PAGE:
5. Evaluate drainage and utilities early on

"Thinking about drainage is a very important issue," says Dakers. "Not only to protect the house, but you also don’t want a backyard that’s soggy nine months out of the year."

The main rule regarding drainage is to keep water away from the house and its foundation. Every homeowner’s site will have different needs for doing so. It’s best to proceed with caution and consult professionals to get proper drainage on your site. "Big mistakes are made when people don’t consider drainage," says Reid. The designers plan for drainage from their very first assessment.

Similarly, they also like to know early on where utilities will need to be located, such as plumbing for outdoor sinks, gas for a fireplace, and electricity for lighting. "All of the utilities go through that early assessment process," says Dakers. This way, there’s no need to rip up that fresh laid patio because you have to dig for a gas line.


6. Design for all of the senses

A fun aspect of outdoor rooms is being able to design for all of the senses. To do so, Reid starts by asking himself: "What are the views and the sounds and possibly even the smells that come into the space from neighboring spaces?" Then he evaluates how he can work with those existing factors or possibly remedy them.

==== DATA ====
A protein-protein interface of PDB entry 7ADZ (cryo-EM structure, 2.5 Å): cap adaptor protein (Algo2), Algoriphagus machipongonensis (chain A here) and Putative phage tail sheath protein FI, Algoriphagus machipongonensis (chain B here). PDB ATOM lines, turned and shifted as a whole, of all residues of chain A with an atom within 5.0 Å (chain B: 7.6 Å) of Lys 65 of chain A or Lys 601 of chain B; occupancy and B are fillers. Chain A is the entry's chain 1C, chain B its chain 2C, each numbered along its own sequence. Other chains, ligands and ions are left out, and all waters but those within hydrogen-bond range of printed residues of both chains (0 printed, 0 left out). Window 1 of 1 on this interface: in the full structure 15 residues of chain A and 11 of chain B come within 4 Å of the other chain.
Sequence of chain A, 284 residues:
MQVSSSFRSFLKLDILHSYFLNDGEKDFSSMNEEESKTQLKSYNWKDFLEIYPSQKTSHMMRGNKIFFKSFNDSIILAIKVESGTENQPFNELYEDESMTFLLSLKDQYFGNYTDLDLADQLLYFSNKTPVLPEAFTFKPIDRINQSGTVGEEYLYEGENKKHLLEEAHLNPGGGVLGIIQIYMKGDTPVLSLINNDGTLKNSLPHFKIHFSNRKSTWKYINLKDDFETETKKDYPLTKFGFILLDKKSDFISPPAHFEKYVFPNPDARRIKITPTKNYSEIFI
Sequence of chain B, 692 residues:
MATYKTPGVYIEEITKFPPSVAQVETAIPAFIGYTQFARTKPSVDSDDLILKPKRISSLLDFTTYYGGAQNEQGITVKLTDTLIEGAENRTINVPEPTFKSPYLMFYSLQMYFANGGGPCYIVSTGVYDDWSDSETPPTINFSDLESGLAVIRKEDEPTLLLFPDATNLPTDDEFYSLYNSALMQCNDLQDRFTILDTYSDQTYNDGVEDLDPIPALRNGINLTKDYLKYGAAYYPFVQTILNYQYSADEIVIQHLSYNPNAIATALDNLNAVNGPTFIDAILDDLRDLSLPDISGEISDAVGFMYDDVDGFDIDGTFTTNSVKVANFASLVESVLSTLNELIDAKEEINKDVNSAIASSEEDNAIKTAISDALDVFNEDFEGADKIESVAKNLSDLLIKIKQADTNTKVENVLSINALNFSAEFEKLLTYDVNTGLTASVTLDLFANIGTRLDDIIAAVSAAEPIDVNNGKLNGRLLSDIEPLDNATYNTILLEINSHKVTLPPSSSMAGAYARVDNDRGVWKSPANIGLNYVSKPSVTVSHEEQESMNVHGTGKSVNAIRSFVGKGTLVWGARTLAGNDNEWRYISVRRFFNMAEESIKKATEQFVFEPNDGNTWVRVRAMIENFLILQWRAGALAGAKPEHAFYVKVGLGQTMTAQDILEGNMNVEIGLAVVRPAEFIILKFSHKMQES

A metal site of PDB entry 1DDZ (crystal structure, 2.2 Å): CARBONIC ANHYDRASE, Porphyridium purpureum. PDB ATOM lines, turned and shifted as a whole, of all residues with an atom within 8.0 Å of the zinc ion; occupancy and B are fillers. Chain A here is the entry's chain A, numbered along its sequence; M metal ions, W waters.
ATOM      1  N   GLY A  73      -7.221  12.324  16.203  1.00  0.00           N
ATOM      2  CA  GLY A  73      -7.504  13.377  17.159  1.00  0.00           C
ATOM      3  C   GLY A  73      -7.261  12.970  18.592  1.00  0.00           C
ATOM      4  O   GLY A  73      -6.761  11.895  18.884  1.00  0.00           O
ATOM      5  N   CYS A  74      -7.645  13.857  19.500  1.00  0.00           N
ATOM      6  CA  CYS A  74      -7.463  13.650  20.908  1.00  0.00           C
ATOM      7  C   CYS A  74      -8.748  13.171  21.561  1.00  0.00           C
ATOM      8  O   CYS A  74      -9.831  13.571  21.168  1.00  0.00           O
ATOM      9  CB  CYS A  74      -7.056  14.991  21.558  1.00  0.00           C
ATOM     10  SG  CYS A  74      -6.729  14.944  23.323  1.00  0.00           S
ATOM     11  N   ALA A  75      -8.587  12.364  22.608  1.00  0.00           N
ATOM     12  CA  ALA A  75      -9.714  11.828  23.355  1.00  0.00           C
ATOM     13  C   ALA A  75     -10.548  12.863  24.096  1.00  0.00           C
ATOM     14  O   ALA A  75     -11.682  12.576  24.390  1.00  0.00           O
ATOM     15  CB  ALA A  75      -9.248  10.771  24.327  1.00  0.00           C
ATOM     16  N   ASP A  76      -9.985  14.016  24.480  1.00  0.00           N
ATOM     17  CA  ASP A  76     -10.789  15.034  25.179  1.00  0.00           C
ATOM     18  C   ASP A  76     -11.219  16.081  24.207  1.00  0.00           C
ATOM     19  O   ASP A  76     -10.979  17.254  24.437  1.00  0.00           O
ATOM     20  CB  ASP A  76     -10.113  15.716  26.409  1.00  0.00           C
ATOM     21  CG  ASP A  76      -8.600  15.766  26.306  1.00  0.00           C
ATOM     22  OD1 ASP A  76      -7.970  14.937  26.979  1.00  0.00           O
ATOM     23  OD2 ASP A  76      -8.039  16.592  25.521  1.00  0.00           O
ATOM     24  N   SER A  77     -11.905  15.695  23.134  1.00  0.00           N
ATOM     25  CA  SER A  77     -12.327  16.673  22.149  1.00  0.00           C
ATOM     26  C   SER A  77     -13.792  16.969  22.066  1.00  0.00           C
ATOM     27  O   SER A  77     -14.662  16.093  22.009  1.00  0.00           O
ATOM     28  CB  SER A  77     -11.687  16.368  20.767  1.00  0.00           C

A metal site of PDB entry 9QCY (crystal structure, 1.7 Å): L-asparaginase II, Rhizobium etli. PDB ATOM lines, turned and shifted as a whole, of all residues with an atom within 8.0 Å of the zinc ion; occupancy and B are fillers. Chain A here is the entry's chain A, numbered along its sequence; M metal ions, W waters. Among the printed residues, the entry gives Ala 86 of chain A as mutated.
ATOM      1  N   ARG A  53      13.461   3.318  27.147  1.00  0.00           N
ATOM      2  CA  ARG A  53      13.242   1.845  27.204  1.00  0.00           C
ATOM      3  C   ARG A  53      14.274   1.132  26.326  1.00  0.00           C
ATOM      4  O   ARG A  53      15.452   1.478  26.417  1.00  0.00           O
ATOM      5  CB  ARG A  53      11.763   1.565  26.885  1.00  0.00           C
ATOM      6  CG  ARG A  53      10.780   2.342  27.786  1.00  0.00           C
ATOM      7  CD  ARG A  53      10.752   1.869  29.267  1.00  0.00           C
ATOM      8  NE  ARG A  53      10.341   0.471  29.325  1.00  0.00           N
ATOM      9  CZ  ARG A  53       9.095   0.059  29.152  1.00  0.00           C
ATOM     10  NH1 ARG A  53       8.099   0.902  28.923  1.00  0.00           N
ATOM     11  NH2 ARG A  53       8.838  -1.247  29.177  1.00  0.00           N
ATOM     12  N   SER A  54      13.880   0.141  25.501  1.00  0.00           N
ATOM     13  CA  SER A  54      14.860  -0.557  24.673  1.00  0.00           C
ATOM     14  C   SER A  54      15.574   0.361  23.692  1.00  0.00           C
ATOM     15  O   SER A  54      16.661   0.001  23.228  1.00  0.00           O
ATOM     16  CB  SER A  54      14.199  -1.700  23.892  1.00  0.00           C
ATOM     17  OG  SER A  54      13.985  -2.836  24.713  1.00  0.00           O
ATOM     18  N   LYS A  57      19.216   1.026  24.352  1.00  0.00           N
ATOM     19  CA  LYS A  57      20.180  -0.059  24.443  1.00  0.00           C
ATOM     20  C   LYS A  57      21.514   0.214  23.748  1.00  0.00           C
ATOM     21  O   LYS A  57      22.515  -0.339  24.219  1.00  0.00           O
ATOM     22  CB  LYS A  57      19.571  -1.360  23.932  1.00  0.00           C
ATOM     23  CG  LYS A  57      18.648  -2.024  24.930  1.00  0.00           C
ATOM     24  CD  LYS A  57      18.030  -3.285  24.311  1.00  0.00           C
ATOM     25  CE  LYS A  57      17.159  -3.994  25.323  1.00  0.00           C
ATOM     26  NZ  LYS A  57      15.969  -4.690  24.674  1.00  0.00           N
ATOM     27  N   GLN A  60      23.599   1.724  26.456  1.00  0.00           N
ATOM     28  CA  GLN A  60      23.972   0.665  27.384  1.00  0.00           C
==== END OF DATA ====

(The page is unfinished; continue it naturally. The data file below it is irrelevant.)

"Sometimes there are smells that you really want to enjoy," he says. "And sometimes you can mitigate the bad smells with good smells." Fragrant shrubs or perennials might alleviate the smell of the neighbor’s nearby trashcans. On one project, Reid installed a water feature to cover the sound of a nearby roadway, creating an antidote to what had been a nuisance.


7. Take style cues from the home

With regards to an overall style, the designers will often take the house’s existing architectural features into account. They don’t want to tack an ornate colonial-style structure onto a low-slung mid-century, modern home.

"I think most people think of the backyard as something separate," says Dakers. "But I think good design requires that you consider it as an extension of the house."